Still having a few gaps in my collection, Arthur played a lot of material I was unfamiliar with. Perhaps there were some new songs in there, I am not really sure. One song it almost appeared made up on the spot. After creating another trademark loop with his guitar, Arthur ripped some pages out of a notebook and began reading what seemed to be a poem. While both shows had a rabid fan base, this is something that would have never worked at The Troubadour, but was perfect for The Stronghold. It was also around this time that Arthur switched from acoustic to electric and the show went to a whole new level. While I can appreciate all of his music, I have always been drawn to the crazy riffs and loops that he creates. While he had used a Telecaster back in January, Arthur never really maximized it’s potential. I am unable to name what kind of guitar he had on this particular night, but with an unusually high amount of knobs and switches I can tell you that it was anything but ordinary. I had never realized just how hard Arthur can shred. Bending string and slamming down on a whammy bar, Arthur can really tear it up as a lead guitarist. In fact I am hard pressed to find anything this man can’t do?
As one of those assholes who lives on their cellphone, I noticed that fellow LA blogger/twitter palRock Is A Girl’s Best Friend was in the crowd and shared a pic. Low and behold she was standing right behind me. I quickly introduced myself between songs (as we had yet to actually meet in person), and sunk back into the coach around the time that Arthur brought out fellow Ohio rocker Greg Dulli (The Twilight Singers, The Afghan Whigs, The Gutter Twins). I have to assume the invite from Arthur was on the spot, as Dulli appeared hesitant in joining the fun. After discussing who would take the high road and who would take the low road vocally, the two voices blended together on “Take Me Home”. As Arthur began to finger pick out the opening notes on his guitar, Dulli clenched his can of beer, took a deep breath and eased right into the quiet number. A few songs later, Arthur was joined by local singer/songwriter Queen Kwong. A much bigger enthusiast of cats than myself, Kwong (real name Carré Callaway) encouraged the packed room to hush before she shared her soft song “Black Heart.” While I had mixed feelings about her performance last fall opening for Nine Inch Nails, on this particular night Kwong really sucked me into her world. Singing about breaking hearts, the tiny Kwong strummed an acoustic guitar with a body much larger than hers. You could really feel the vulnerability within the performance, and I must wonder if perhaps Kwong is better suited as a delicate singer songwriter vs. electric rocker grrrrrrrl?
With all the guests up on stage, it was an actress who made the biggest impression on my night. Out of nowhere appeared Emmy Award nominee Rosanna Arquette. Taking a seat on the floor in front of the stage towards the end of the set, Arquette managed to convice Arthur to play another song I am currently obsessed with “Redemption Son.” With the same acoustic used by Kwong now looking small on him, Arthur applied his capo and dove right in. With eyes closed Arthur begged for forgiveness into the mic and produced huge glowing smiles on the faces of both myself and Courtney Cox’s sister-in-law.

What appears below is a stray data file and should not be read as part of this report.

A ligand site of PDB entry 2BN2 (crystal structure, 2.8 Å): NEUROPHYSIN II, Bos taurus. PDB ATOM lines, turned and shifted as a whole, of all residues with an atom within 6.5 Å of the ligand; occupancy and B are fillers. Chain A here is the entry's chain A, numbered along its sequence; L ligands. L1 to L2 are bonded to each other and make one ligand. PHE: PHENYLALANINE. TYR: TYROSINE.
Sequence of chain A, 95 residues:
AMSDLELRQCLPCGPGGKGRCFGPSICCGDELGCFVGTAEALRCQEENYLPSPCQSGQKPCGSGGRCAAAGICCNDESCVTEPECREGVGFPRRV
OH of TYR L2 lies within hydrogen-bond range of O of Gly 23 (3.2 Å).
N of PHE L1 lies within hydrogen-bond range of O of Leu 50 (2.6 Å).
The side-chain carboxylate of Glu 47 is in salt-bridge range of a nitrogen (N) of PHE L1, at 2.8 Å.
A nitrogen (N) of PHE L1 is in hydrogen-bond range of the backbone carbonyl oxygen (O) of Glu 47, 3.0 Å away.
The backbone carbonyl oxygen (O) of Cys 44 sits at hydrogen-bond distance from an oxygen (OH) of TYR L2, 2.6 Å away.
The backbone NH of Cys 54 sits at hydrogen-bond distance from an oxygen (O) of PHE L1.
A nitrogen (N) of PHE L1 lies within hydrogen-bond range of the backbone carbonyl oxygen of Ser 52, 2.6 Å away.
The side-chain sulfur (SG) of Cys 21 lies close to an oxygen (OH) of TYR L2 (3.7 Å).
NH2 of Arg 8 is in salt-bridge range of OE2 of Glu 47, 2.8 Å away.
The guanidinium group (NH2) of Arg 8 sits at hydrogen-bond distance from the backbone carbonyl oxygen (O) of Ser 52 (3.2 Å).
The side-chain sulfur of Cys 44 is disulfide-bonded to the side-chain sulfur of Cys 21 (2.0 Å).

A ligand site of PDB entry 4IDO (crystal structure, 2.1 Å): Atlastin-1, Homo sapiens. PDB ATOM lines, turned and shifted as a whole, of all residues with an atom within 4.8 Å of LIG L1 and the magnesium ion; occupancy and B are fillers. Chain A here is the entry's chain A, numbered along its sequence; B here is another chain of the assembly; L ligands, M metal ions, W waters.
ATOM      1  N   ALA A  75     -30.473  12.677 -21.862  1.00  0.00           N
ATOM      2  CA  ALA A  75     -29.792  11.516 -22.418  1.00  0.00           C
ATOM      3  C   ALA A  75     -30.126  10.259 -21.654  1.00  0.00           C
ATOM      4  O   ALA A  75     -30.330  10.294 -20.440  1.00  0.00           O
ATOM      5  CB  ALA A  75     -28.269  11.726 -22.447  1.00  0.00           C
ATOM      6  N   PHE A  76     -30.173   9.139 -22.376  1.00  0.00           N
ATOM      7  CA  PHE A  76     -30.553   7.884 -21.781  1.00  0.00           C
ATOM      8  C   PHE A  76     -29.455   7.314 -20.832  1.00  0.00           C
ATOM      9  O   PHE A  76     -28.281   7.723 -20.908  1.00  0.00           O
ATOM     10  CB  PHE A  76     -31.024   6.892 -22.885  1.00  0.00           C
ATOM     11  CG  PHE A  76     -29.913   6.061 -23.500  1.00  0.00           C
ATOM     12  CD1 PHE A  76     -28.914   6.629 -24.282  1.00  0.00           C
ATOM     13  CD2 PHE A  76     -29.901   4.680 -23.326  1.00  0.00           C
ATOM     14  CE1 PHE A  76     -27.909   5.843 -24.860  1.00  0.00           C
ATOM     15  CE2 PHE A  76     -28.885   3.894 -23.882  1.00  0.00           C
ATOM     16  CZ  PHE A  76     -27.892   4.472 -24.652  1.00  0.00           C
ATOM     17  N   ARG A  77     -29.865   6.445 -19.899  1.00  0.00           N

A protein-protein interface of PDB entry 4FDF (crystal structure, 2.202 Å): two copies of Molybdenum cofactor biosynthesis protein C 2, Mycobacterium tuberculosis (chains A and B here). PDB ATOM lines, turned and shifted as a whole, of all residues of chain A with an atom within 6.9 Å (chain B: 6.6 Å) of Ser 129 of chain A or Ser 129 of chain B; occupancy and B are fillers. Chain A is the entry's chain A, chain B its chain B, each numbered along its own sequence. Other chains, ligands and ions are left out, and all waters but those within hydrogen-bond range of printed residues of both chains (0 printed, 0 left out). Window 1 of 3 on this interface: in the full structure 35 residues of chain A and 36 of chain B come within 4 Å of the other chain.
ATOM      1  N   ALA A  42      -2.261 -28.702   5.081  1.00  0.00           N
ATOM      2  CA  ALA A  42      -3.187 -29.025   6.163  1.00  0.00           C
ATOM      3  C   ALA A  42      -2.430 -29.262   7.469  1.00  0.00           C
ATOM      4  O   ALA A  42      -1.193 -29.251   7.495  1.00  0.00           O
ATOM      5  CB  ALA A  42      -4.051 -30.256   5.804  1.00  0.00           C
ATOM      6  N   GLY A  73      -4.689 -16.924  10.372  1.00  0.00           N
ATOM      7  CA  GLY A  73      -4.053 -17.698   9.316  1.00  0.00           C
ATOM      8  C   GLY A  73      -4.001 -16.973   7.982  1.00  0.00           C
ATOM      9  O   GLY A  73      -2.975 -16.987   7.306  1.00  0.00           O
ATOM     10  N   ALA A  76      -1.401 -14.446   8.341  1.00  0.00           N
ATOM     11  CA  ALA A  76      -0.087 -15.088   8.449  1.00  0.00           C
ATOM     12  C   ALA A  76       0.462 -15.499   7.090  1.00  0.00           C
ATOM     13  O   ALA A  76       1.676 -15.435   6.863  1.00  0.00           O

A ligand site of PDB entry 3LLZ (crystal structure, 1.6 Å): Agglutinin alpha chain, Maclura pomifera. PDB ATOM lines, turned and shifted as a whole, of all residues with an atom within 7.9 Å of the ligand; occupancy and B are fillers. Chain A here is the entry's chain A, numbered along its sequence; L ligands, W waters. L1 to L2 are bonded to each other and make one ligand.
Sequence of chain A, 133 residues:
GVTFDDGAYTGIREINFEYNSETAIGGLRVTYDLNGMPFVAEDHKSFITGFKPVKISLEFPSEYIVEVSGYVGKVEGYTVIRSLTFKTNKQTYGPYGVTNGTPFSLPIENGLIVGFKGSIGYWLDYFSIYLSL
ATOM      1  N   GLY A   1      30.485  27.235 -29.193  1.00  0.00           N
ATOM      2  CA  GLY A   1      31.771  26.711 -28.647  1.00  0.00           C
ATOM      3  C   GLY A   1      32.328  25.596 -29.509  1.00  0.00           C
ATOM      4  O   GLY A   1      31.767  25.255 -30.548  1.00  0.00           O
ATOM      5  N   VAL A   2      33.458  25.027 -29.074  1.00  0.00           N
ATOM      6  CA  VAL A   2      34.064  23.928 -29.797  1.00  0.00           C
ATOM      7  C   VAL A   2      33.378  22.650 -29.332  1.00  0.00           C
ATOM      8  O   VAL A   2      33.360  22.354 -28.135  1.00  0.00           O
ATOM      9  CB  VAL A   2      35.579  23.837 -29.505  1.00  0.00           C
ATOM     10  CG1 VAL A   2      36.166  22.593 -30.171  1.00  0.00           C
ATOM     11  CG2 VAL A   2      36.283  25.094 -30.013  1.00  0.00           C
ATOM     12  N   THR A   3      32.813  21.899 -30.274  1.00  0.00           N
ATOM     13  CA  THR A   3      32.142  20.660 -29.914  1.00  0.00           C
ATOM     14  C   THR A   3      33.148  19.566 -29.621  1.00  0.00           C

Dressed like a mix of Yoko Ono era John Lennon and Hunter S. Thompson, Arthur towards the end of the set allowed Greene to take center stage and lead the band for a song. It would be only minutes later that Arthur would end up closing his set with “Crying Like A Man.” Setting up another loop, Arthur put down his guitar and finished a painting which he started moments before the first notes rang from the stage. It was at this point that for the first time Greene, Jaffee and a fourth musician (who based off my observation may be an employee of the venue who helps as a stage hand etc) overpowered the music instead of complimenting it. As soon as Arthur completed the panting, he wished the crowd goodnight, leaving the others to provide a backdrop of melody before slowly exiting one by one. As soon as folks realized there would be no encore they slowly began to exit the loft. Despite a bladder full of canned Mexican goodness I was not ready to get up. I watched as various individuals raced to set up the stage for the next act, but really my mind needed a few solid moments to process what had just occurred. Here was a man who back in January created the best performance I have seen this decade, and before you can say Memorial Day he has gone and created something 100% different, yet equally as brilliant. While I eventually peeled myself off the couch, I was in no rush to go home. In fact, I ended up watching the entire next set that featured two gentlemen on guitars. Sadly I could never make out their name (I thought it was Juan, and when I confirmed with the singer, he said no, but if I wanted to call him that I could), but with the loft now only holding a handful of people, Arthur beat upon a single drum for most of their set.
With what appeared to be a fusion/reggae band setting up after “Juan” had wrapped up a humor filled set of indie folk songs, I had to tap out. With the rumor of Arthur wrapping up at 3am with a few solo acoustic songs, I really wanted to stay, but was drained from a long week. I convinced myself that this was OK, based off the fact that there is no way in hell I will not be there over the next two Friday night’s. In fact, if you’re game, I personally invite you to join me next Friday night to show up early (yes Los Angeles, I know that’s asking a lot) and help me man the stage left coach. Personally, I am counting down the hours before I can watch Joseph Arthur create an explosion of images and sounds while hardly breaking a sweat.